The Federal Pact was a treaty first signed by the Argentine provinces of Buenos Aires, Entre Ríos and Santa Fe on 4 January 1831, for which a Federal military alliance was created to confront the Unitarian League. Other provinces would join the treaty. After the demise of the Liga Federal and inspired by José Gervasio Artigas, the first meeting between the Provinces of Santa Fe, Entre Ríos, Corrientes and Buenos Aires, with the purpose of an alliance, took place on July 20, 1830, in Santa Fe, it had the following representatives: Domingo Cullen for Santa Fe, Diego Miranda for Entre Ríos, Pedro Ferré for Corrientes and José María Roxas y Patrón for Buenos Aires. The treaty was to be written by Roxas. Ferré insisted in the organization of the state at the international level. Roxas y Patrón opposed to such ideas claiming that they did not have the attributions to decide over all those topics; the conflict grew around the topic of the centralism of the Buenos Aires port, with Ferré supporting the creation of other port for international commerce, such as in Santa Fe, the distribution among the provinces of customs taxes.
Seeing Roxas y Patrón remained inflexible about those topics, he decided to quit the negotiations for the treaty. Thus the treaty was signed by the remaining three provinces on January 4, 1831 in the city of Santa Fe. Corrientes Province joined the treaty on August 19 of the same year; the main topics of the pact were: It obligated the signer provinces to resist any foreign invasion to an Argentine province, whether this was a member of the treaty or not. It formed a defensive and offensive alliance against the integrity and independence of the signing parties against attacks from other provinces; the signing provinces were not to sign other treaties without the previous acceptance of the rest of the provinces. It forbade, it allowed the unrestricted circulation of people and fruits between provinces by road or river free of any kind of taxes. All inhabitants of the provinces were granted the same rights, except the right to be governors. Other provinces could join the treaty under the same terms, given the acceptance of the founding members.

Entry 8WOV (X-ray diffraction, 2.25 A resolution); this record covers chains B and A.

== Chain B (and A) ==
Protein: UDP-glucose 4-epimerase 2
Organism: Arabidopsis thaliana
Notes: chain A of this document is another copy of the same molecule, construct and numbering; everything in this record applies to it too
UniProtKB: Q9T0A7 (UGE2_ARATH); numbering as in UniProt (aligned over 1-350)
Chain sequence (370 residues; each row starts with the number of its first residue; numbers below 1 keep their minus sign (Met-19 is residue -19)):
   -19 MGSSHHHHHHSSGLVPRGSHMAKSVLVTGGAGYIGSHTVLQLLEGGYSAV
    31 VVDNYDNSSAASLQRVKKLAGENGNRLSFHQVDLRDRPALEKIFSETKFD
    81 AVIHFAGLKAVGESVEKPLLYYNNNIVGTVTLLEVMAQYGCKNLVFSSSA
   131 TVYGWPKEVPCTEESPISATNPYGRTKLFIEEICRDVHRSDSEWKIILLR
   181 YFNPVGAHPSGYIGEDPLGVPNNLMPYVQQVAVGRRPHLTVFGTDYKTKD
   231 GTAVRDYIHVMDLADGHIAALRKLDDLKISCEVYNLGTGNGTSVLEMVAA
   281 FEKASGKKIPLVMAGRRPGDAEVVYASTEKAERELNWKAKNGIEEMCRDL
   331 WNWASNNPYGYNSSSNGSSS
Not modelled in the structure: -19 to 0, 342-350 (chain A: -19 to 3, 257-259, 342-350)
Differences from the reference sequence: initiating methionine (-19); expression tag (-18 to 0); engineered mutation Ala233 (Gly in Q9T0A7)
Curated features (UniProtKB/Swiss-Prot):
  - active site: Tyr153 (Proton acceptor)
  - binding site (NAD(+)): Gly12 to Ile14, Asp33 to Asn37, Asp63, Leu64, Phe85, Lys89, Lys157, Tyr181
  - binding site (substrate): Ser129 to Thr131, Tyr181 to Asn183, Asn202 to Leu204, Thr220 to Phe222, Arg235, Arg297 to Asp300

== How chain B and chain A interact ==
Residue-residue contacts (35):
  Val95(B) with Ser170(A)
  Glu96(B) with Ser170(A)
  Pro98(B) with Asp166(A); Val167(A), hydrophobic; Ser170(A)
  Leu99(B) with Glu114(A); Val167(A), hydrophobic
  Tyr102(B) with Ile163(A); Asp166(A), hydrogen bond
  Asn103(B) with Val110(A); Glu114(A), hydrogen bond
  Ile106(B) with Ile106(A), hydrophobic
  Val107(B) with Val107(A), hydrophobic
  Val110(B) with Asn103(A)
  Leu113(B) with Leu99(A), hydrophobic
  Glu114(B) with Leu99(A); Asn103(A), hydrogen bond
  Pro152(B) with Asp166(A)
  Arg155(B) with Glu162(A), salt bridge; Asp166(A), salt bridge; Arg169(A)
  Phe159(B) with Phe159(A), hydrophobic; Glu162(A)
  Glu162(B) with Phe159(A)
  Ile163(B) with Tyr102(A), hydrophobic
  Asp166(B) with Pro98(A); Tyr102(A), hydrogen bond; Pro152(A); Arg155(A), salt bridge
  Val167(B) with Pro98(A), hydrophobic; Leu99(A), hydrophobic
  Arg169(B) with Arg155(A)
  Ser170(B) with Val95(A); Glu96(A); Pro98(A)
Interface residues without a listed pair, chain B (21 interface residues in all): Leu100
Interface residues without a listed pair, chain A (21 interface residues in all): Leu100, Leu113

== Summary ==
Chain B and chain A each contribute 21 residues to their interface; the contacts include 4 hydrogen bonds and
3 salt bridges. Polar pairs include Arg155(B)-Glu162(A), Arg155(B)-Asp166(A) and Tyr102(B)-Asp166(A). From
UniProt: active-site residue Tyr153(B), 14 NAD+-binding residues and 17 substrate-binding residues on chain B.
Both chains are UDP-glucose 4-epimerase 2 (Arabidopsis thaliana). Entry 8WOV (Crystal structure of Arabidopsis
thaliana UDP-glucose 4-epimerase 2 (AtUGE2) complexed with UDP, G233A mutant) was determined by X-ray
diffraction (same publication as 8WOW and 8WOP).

If one of the signing provinces were attacked, it would be helped by the others, with their forces under the control of the local government. Mendoza: August 9, 1831 Córdoba: August 21, 1831 Santiago del Estero: March 12, 1832 La Rioja: August 12, 1832 Tucumán: October 18, 1832 Salta: July 4, 1832 San Luis: July 12, 1832 Catamarca: September 1, 1832 San Juan: May 3, 1832 In several ways, the Federal Pact acted as a constitution. In fact, the Argentine Constitution of 1853 starts by justifying its creation "with the purpose of fulfilling pre-existent pacts", which refers to this and other agreements; the creation of a Constitutional Assembly was planned long before 1853, but the negative of Juan Manuel de Rosas, governor of Buenos Aires and strong member of the treaty, delayed it. The members of the Pacto Federal joined the United Provinces of the River Plate in the founding of the modern state of Argentina. Confederación Argentina Juan Manuel de Rosas Liga Federal List of treaties Historical analysis
José Casimiro Rondeau Pereyra was a general and politician in Argentina and Uruguay in the early 19th century. He was born in Buenos Aires but soon after his birth, the family moved to Montevideo, where he grew up and went to school. At the age of twenty, he joined the armed forces in Buenos Aires, but transferred to a regiment in Montevideo. During the British invasion of 1806, he was sent to England. After the defeat of the British troops, he was released and went to Spain, where he fought in the Napoleonic Wars; when he returned to Montevideo in August 1810, he joined the independentist forces and was nominated military leader of the independentist armies of the Banda Oriental Uruguay. His military successes in the various battles for Montevideo won him the post of the military leader of the campaign in Peru, replacing José de San Martín, who had to resign due to health reasons. In 1815, the Constituting General Assembly of the provinces of La Plata elected Rondeau their Supreme Director, but due to his absence, he never served as director.
Ignacio Álvarez Thomas was named acting Supreme Director in his place. After two defeats against the Spanish royalist troops in Peru at Venta y Media and Sipe-Sipe, he was relieved from his command in 1816, he returned to Buenos Aires, where he became governor for a brief stint from June 5 to July 30, 1818. In 1819 he became Pueyrredón's successor as Supreme Director, but had to resign the following year after the Battle of Cepeda. Subsequently, Rondeau retreated to Montevideo and tried to keep out of the internal wars between competing generals of the independentists, he led several military campaigns against the Indians and in the independence wars against Brazil. In 1828, after the Treaty of Montevideo, he was elected as the governor of the newly founded Eastern Republic of Uruguay. Rondeau occupied this post from December 22, 1828 until April 17, 1830, when he was forced to abdicate by his opponent Juan Antonio Lavalleja, who held the majority in the still young parliament. Lavalleja was named governor ad interim.